Liz from Maryland (phathui5)
DONE0-- Get current on bills
DONE1 -- $1,000 to start an Emergency Fund
$5k to sell dh's truck, then about $5k more for other ones
2 -- Pay off all debt using the Debt Snowball
3 -- Three to six months of expenses in savings
4 -- Invest 15 percent of household income into Roth IRAs and pre-tax retirement
5 -- College funding for children
6 -- Pay off home early
7 -- Build wealth and give! --- Invest in mutual funds and real estate


TattooedMama
0-- Get current on bills DONE
1 -- 300/$1,000 to start an Emergency Fund
2 -- Pay off all debt using the Debt Snowball
3 -- Three to six months of expenses in savings
4 -- Invest 15 percent of household income into Roth IRAs and pre-tax retirement (still investing $100 monthly in Roth IRA)
5 -- College funding for children
6 -- Pay off home early
7 -- Build wealth and give! --- Invest in mutual funds and real estate


CeciMami in NV
0: Get current on bills: DONE
1: $1,000 to start an Emergency Fund: DONE
2: Pay off all debt: $13K in CC's, $21K in Car Loan, $16 in Student Loans
3: Three to six months of expenses in savings: $10K/$10K DONE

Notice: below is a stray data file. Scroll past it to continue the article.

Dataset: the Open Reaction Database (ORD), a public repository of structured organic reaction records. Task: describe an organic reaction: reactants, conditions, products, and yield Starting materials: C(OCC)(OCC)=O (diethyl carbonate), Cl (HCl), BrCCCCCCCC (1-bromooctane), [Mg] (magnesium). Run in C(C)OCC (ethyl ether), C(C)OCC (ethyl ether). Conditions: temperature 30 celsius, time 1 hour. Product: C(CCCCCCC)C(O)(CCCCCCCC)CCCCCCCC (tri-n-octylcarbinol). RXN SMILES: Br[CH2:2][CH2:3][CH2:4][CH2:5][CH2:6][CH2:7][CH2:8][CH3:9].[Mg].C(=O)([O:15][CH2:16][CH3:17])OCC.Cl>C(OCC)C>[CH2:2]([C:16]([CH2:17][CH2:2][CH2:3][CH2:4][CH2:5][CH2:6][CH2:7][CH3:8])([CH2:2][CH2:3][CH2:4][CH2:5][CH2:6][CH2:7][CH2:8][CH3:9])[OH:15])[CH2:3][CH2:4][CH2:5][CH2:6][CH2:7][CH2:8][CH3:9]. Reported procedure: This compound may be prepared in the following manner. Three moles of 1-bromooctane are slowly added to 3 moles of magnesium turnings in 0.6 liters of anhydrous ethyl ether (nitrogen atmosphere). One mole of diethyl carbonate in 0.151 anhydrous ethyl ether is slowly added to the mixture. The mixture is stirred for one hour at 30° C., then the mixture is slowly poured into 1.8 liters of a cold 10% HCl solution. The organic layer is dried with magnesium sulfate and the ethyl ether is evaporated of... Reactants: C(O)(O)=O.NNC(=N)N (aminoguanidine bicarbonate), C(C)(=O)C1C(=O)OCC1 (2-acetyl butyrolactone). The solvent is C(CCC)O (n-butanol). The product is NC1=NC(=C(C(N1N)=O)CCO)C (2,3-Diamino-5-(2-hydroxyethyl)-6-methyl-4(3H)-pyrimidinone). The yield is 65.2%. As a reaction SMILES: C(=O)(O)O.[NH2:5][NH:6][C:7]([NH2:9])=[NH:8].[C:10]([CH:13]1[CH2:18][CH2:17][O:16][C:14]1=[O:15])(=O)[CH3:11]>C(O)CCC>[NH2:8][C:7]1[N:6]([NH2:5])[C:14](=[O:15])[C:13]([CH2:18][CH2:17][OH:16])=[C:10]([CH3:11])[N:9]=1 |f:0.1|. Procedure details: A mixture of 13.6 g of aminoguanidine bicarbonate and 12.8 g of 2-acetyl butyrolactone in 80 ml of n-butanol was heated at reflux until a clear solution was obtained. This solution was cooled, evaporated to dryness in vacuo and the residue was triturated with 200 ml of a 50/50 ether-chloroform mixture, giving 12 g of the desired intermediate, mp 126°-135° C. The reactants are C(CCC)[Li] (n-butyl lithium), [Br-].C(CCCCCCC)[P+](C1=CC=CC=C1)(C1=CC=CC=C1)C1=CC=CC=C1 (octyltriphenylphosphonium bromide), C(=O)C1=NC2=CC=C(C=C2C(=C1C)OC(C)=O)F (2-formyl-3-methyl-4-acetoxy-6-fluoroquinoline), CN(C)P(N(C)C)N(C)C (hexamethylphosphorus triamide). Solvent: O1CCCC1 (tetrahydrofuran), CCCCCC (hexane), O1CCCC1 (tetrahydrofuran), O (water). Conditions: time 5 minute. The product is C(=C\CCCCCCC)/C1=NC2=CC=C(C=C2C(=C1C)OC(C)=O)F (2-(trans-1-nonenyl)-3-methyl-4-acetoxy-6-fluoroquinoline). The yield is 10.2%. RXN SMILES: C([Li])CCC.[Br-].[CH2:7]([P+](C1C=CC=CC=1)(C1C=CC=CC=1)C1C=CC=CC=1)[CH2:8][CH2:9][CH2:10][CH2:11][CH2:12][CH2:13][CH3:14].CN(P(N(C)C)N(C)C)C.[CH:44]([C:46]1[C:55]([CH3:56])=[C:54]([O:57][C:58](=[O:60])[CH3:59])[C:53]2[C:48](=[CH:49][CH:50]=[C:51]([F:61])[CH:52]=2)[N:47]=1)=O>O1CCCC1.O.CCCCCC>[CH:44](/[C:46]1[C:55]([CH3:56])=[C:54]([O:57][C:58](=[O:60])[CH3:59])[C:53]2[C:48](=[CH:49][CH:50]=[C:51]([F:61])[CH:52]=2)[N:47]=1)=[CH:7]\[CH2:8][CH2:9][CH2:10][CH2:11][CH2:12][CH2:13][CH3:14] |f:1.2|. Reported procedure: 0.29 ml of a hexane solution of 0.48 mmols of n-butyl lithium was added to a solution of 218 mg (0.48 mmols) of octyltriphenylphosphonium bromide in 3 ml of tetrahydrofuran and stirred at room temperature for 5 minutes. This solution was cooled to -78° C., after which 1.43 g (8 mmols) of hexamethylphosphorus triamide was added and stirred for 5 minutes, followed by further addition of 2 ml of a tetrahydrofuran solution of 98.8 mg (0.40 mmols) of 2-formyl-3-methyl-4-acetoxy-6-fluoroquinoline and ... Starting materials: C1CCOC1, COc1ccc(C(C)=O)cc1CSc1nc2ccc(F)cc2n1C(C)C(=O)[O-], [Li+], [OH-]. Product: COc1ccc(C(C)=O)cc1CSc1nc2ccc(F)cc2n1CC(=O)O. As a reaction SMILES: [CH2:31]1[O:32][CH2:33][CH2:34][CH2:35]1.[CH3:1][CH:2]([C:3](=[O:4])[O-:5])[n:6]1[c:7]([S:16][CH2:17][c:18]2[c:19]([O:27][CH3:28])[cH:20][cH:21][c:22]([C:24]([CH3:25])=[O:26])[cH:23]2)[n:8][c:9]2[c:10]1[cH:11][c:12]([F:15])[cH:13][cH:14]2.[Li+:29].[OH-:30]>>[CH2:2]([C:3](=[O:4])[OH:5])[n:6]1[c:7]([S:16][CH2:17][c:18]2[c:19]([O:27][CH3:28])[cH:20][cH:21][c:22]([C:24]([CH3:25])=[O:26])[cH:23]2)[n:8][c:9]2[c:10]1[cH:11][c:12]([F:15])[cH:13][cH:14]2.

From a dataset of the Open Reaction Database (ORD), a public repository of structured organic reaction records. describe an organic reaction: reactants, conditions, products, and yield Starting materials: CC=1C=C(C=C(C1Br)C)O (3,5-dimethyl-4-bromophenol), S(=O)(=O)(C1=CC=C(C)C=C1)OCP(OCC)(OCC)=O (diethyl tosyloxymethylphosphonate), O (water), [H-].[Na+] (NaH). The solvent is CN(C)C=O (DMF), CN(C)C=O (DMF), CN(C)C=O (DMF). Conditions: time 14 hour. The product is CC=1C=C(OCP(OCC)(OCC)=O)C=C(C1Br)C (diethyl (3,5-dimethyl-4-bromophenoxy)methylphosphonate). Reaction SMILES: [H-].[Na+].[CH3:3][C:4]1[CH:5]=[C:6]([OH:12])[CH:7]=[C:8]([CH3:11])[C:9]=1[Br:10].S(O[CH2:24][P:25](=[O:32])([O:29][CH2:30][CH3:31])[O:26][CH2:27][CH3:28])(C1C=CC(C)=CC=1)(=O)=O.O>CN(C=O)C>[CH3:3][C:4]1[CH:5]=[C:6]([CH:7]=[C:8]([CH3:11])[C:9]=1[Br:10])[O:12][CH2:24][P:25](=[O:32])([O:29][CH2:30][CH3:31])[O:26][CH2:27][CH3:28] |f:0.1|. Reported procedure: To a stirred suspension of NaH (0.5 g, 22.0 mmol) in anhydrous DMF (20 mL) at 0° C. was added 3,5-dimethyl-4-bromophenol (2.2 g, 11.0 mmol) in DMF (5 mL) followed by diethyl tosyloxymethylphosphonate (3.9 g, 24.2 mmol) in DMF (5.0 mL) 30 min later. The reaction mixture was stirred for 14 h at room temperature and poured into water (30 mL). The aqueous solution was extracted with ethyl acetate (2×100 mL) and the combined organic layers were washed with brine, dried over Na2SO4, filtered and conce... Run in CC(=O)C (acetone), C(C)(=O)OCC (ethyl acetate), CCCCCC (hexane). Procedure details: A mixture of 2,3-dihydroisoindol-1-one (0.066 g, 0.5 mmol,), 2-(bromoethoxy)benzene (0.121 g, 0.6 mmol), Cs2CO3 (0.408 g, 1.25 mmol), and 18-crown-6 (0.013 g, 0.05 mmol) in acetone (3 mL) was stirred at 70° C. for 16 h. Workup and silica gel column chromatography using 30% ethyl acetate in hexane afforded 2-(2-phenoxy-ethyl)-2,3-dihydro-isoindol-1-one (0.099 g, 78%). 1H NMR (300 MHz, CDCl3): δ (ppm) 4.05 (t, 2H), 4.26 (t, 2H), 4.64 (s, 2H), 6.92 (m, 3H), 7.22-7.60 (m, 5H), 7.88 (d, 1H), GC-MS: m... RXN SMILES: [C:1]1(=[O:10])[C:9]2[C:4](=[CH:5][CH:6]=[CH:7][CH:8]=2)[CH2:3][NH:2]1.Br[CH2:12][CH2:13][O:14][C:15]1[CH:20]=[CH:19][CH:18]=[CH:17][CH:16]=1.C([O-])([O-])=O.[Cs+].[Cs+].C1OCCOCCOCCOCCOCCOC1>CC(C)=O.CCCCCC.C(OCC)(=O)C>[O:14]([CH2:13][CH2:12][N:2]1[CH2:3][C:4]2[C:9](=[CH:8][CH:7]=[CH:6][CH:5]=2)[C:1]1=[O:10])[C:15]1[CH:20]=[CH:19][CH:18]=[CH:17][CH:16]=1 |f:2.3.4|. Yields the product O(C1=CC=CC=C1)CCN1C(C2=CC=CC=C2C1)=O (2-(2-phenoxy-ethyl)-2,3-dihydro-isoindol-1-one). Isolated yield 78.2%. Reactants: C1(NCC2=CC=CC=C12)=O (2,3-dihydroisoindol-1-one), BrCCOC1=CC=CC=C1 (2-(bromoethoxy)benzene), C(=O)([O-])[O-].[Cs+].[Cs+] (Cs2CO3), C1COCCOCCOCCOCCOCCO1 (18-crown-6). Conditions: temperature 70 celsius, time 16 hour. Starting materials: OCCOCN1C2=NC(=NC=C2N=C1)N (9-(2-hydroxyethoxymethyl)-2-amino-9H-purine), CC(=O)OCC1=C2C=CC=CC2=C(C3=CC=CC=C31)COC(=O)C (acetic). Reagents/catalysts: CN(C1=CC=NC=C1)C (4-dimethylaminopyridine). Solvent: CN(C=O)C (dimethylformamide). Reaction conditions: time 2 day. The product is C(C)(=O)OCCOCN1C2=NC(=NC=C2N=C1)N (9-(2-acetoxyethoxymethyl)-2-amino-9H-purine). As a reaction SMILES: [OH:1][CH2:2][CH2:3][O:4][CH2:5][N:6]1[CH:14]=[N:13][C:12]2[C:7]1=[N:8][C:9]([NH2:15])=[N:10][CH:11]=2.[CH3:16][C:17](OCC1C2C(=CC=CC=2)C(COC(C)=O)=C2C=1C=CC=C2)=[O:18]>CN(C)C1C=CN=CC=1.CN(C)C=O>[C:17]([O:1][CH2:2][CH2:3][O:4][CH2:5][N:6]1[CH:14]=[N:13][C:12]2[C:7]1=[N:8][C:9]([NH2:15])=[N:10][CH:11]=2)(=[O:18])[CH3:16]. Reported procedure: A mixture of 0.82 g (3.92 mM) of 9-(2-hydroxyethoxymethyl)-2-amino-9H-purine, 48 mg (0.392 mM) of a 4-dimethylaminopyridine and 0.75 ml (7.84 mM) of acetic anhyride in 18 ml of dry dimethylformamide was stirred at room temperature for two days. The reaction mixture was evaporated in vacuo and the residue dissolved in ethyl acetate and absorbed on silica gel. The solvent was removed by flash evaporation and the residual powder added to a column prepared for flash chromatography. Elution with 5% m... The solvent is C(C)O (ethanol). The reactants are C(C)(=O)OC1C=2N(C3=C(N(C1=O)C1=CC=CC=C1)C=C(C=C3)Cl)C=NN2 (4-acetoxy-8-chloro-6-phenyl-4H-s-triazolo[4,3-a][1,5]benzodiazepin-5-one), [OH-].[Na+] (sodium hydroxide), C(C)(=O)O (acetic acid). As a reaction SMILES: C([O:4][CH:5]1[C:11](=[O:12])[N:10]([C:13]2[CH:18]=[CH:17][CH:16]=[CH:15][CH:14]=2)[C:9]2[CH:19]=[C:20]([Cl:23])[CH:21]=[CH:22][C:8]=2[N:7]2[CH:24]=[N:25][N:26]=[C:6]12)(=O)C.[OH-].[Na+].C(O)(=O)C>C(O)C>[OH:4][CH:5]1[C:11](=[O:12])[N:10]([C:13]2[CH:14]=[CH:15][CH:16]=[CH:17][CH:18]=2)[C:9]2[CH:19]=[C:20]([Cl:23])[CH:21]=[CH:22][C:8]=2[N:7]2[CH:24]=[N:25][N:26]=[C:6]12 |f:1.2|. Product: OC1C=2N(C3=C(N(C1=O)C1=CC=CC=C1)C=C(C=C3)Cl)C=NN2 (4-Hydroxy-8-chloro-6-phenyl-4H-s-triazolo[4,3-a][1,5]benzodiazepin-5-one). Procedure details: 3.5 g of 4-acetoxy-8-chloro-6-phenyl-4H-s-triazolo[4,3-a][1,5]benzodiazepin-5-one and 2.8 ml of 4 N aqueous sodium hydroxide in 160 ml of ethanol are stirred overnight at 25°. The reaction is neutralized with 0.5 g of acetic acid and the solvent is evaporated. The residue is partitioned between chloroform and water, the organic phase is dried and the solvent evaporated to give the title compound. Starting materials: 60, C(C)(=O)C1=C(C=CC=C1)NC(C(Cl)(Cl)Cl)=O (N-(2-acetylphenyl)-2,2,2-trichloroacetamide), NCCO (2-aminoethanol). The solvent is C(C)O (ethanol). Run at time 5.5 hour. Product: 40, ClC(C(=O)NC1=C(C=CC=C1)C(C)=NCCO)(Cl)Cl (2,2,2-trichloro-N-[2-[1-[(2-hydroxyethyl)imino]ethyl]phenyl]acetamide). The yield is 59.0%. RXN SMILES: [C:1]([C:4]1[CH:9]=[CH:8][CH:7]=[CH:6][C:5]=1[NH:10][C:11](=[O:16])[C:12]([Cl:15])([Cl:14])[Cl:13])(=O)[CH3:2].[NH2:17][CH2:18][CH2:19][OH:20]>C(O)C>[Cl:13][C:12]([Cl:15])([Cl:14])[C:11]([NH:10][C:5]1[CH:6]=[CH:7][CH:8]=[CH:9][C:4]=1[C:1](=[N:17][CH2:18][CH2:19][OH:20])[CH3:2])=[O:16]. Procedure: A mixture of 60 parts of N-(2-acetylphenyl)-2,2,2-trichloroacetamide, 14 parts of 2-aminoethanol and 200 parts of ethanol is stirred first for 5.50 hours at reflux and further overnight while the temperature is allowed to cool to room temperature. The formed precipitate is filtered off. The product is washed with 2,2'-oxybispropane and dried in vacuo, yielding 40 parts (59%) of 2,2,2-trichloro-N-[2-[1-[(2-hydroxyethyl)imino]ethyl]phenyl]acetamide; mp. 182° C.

4: 15% income into retirement: On Hold for now
5: College funding for children: On Hold for now
6: Pay off home early: In the distant future!
7: Build wealth and give: Someday!!!


Amanda (mumkenna&lucas) in CA
0-- Get current on bills DONE
1 -- $1,000 to start an Emergency Fund (575/1000) we are here!2 -- Pay off all debt using the Debt Snowball
3 -- Three to six months of expenses in savings
4 -- Invest 15 percent of household income into Roth IRAs and pre-tax retirement
5 -- College funding for children
6 -- Pay off home early
7 -- Build wealth and give! ---


Daisie125 (michigan)
0-- Get current on bills - done! Finally!
1 -- $1,000 to start an Emergency Fund - $40.76/$1000
2 -- Pay off all debt using the Debt Snowball
3 -- Three to six months of expenses in savings
3.5 -- save for downpayment on house if you do not already own a house already have a house with a mortgage
4 -- Invest 15 percent of household income into Roth IRAs and pre-tax retirement
5 -- College funding for children
6 -- Pay off home early
7 -- Build wealth and give!


esokitty in
BS 0 - getting current


artparent in
BS#0 - done
BS#1 - 700/1000
BS#2 - we have snowballed both credit cards to 0, but allowed them to pop up again. i'm addressing this in another thread!!! have a creditline to pay down, and another loan. i'm hoping to get rid of our car and join a co-op/ride a bike!


Ann in MN: